Foxconn vague on restart of China operations

Foxconn founder Terry Gou.

Foxconn founder Terry Gou. (CNA photo)

Taiwan-based iPhone assembler Hon Hai Precision Industry Co., known as Foxconn in the global market, appeared vague Saturday on a report that authorities in China have asked the company not to resume production of its major production sites on Feb. 10 as planned amid concern over the spread of the deadly novel coronavirus that first reared its head in Wuhan, Hubei Province.

Instead of confirming or denying a report posted on the Nikkei Asian Review website that said the Shenzhen authorities in Guangdong Province had taken issue with Foxconn's plan to restart production on Feb. 10 after the Lunar New Year holiday, the Taiwanese manufacturing giant said only that it will follow the rules of every local government when setting a schedule for reopening its plants.

In a statement, the company said its employees are the company's most precious assets and that maintaining their health is given priority as the company carries out its business plans.

In addition to the Shenzhen complex, Foxconn has a large production site in Zhengzhou, Hebei Province, which assembles iPhones.The Nikkei report said after a video conference held by Foxconn Chairman Liu Young-way (劉揚偉) Friday, the iPhone assembler later in the day cancelled flight bookings for Taiwanese employees to go back to China between Feb.7 and Feb.14.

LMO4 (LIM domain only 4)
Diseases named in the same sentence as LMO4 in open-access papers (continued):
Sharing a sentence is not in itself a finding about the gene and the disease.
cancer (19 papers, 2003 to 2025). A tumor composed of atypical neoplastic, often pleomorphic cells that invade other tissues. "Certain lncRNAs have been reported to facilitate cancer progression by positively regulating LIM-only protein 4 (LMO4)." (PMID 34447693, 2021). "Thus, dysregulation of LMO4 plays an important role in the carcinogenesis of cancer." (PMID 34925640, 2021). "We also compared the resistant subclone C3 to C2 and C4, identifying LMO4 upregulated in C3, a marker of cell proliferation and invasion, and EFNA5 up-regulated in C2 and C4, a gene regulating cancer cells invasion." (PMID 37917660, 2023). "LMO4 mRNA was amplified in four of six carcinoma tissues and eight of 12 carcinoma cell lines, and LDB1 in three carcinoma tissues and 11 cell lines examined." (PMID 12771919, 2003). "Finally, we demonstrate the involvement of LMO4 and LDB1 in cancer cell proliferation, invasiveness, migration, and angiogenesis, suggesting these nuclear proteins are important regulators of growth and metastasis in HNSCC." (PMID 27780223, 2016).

According to the report, Liu decided that the Zhengzhou complex could not restart work until it had been evaluated and approved by the local government.

In the statement, Foxconn said it set up an epidemic prevention center soon after the coronavirus broke out and its management is watching closely how the situation develops and has come up with measures to battle the virus.

The company said it is determined to prepare itself well for reopening its plants in China.

Due to the spread of the virus, the Chinese authorities have instructed manufacturers to postpone their reopening following the Lunar New Year holiday until at least Feb. 10, and Foxconn is one of the manufacturers with operations in China that have plans to reopen their plants on that day.

Earlier in the week, the company had said its goal of resuming full-scale production at its sprawling production bases in China Feb. 10 remained unchanged.

However, the Nikkei report cited four unnamed sources as saying Saturday that following on-site inspections, public health experts in Shenzhen informed Foxconn that its plants there face "high risks of coronavirus infection," making it unsuitable to resume operations.

The report cited an internal meeting memo from the health experts as saying that "violators of epidemic prevention and control could potentially face the death penalty."

Currently, Foxconn, one of the largest Taiwanese investors in China, employs more than 1 million workers in China, rolling out devices for international tech brands such as Apple Inc.,, Google Inc., HP Inc,m Dell Inc, and Huawei Technologies Inc.

Nikkei said the move to block Foxconn from reopening in China has raised concern over a possible supply disruption in the global tech industry.